It is true that many states do not comply with the rules, but the point still stands. It is worth aspiring for an international legal order in cyberspace. In spite of our daily news feed, international law is more often respected than not.[47] History has also shown us that adversaries can go from hostile competition to peaceful cooperation, just as US and Russia did with the outer space program.[48] It is better to strive for a cyber rule of law where some states comply, than none at all. Real-world consequences emerge from actions in cyberspace. If we create rules we may legitimately expose breaches of them, and hope that this leads to more civil conduct and the de-escalation of emerging conflicts.

Whatever the major players in the field of cyber-international relations decide, we should all, as citizens of the virtual world, be able to understand cyberspace in order to hold our governments accountable – and at the moment we do not.[49] The term “cyber threats in cyberspace” probably still produce a little sci-fi feeling for us all. Both public and private institutions need to take steps to close the cybersecurity knowledge gap. If not, we will end up with a world where only the techy people speak the language of power and influence.

[1] Statista. Global number of web attacks blocked per day from 2015 to 2017 (in 1,000s). (2018), https://www.statista.com/statistics/494961/web-attacks-blocked-per-day-worldwide/. [Cited 12/01/2018]

[2] Lewis, James. ”Report: Economic Impact of Cybercrime—No Slowing Down”, McAfeee and the Center for Strategic and International Studies (CSIS), (2018), p. 4. [https://www.mcafee.com/enterprise/en-us/forms/gated-form.html?docID=5fee1c652573999d75e4388122bf72f5&tag=ec&eid=18TL_ECGLQ1_CT_WW&elqCampaignId=23163] [Cited: 11/13/2018]

[3] Wheeler, Tara. ”In Cyberwar There are no Rules,” ForeignPolicy.com, 09/12/2018. [https://foreignpolicy.com/2018/09/12/in-cyberwar-there-are-no-rules-cybersecurity-war-defense/] [Cited 11/13/2018]

[4] Singer, P.W and Allan Friedman. Cybersecurity and Cyberwar – What Everyone Needs to Know, New York, Oxford University Press, 2004, p. 4.

[5] As far as I have been able to understand through my research.

[6] Singer, P.W and Allan Friedman. Cybersecurity and Cyberwar – What Everyone Needs to Know, New York, Oxford University Press, 2004, p. 13.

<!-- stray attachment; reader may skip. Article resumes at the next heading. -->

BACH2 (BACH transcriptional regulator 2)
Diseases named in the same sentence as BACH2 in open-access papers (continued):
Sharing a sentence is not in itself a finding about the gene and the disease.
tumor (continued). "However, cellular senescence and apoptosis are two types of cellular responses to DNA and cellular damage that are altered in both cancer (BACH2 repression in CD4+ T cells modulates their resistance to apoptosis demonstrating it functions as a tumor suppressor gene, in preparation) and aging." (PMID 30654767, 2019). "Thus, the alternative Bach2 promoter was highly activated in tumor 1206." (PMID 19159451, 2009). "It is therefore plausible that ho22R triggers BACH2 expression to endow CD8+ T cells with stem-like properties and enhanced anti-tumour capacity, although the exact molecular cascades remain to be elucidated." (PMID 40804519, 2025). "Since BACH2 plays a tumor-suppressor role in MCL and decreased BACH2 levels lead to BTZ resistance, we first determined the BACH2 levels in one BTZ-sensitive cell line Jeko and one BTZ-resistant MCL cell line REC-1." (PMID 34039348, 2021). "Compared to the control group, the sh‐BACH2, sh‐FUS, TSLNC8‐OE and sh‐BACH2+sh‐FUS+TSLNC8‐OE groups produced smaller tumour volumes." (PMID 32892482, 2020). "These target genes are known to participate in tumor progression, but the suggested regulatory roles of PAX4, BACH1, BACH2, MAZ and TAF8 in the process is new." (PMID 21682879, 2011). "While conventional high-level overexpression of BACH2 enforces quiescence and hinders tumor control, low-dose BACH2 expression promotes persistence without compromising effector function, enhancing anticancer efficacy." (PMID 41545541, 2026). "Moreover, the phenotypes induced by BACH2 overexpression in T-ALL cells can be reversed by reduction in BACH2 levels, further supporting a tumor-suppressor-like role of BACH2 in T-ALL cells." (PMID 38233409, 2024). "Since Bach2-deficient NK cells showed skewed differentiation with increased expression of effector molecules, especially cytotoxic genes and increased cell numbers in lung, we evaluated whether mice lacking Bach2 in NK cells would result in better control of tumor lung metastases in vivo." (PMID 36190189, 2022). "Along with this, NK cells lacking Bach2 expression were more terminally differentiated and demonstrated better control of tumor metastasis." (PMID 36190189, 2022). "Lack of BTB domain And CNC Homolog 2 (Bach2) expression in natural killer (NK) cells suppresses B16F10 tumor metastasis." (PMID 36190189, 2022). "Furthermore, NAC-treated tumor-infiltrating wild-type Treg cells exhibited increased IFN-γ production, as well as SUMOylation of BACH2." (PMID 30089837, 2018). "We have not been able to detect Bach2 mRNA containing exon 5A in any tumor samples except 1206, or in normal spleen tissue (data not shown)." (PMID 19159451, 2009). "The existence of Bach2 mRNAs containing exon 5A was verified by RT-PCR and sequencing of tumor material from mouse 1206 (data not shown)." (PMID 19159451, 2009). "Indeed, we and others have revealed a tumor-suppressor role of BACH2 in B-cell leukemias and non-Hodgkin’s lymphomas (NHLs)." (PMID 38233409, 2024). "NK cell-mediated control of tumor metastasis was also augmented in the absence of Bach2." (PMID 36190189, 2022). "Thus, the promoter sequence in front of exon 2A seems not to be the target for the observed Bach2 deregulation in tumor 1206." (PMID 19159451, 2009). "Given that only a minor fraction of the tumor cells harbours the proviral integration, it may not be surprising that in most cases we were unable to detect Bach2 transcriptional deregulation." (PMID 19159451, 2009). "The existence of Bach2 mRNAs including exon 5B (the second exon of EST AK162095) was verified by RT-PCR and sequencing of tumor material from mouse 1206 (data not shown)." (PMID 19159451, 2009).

[7] Gibson, William. Neuromancer. New York, ACE Books, 1984, p. 51.  See also Shachtman, Noah. ”26 years after Gibson, Pentagon Defines ’Cyberspace,’” Wired, 05/23/08. [https://www.wired.com/2008/05/pentagon-define/] [Cited: 12/14/2018]

[8] Bowcott, Owen. ”Dispute along cold war lines led to collapse of UN cyberwarfare talks”, The Guardian, 08/23/017. [https://www.theguardian.com/world/2017/aug/23/un-cyberwarfare-negotiations-collapsed-in-june-it-emerges] [Cited 12/01/2018].

[9] Schmitt, Michael and Liis Vihul. “International Cyber Law Politicized:  The UN GGE’s Failure to Advance Cyber Norms”, Justsecurity.com, 06/30/2017. [https://www.justsecurity.org/42768/international-cyber-law-politicized-gges-failure-advance-cyber-norms/] [Cited: 12/01/2018]

[10] Waxman, Matthew. ”U.K. Outlines Position on Cyberattacks and International Law,” Lawfareblog, 05/23/2018. [https://www.lawfareblog.com/uk-outlines-position-cyberattacks-and-international-law] [Cited 12/01/2018]

[11] Schmitt, Michael. ”In Defense of Sovreignty in Cyberspace,” Justsecurity, 05/08/2018. [https://www.justsecurity.org/55876/defense-sovereignty-cyberspace/] [Cited: 12/12/2018]

[12] Schmitt, Michael N. Tallinn Manual 2.0 on the International Law Applicable to Cyber Operations, Rhode Island, Cambridge University  Press, 2017.

[13] Watts, Sean and Theodore T. Richard. ”Baseline Territorial Sovereignty and Cyberspace,” Lewis & Clark Law Review, 03/16/2018. Available at SSRN: https://ssrn.com/abstract=3142272, p. 856-858.

[14] See e.g. Schmitt, Michael. ”In Defense of Sovreignty in Cyberspace,” Justsecurity, 05/08/2018. [https://www.justsecurity.org/55876/defense-sovereignty-cyberspace/] [Cited: 12/12/2018]

[15] Singer, P.W and Allan Friedman. Cybersecurity and Cyberwar – What Everyone Needs to Know, New York, Oxford University Press, 2004, p. 115.

[16] Ibid, p. 116.

[17] Broad, William J, John Markoff and David E. Sanger. ”Israeli Test on Worm Called Crucial in Iran Nuclear Delay,” The New York Times, 01/15/2011. [https://www.nytimes.com/2011/01/16/world/middleeast/16stuxnet.html] [Cited: 12/05/2018]

[18] Singer, P.W and Allan Friedman. Cybersecurity and Cyberwar – What Everyone Needs to Know, New York, Oxford University Press, 2004, p. 116.

[19] Ibid, p. 118.

[20] Broad, William J, John Markoff and David E. Sanger. ”Israeli Test on Worm Called Crucial in Iran Nuclear Delay,” The New York Times, 01/15/2011. [https://www.nytimes.com/2011/01/16/world/middleeast/16stuxnet.html] [Cited: 12/05/2018]

[21] Shinkman, Paul D. ”Former CIA Director: Cyber Attack Game-Changers Comparable to Hiroshima,” US News, 02/20/2013. [https://www.usnews.com/news/articles/2013/02/20/former-cia-director-cyber-attack-game-changers-comparable-to-hiroshima] [Cited: 02/12/2018].

[22] Singer, P.W and Allan Friedman. Cybersecurity and Cyberwar – What Everyone Needs to Know, New York, Oxford University Press, 2004, p. 118.

[23] Herzog, Stephen. ”Revisiting the Estonian Cyber Attacks: Digital Threats and Multinational Responses,” Journal of Strategic Security, Vol. 4, No. 2: 49-60, 2011. p. 49. [Available at SSRN: https://ssrn.com/abstract=2807582]

[24] Richards, Jason. ”Denial-of-Service: The Estonian Cyberwar and Its Implications for U.S. National Security,” International Affairs Review at Elliot School of International Affairs George Washington University, Volume XVIII, No. 1: 2009. [http://www.iar-gwu.org/node/66]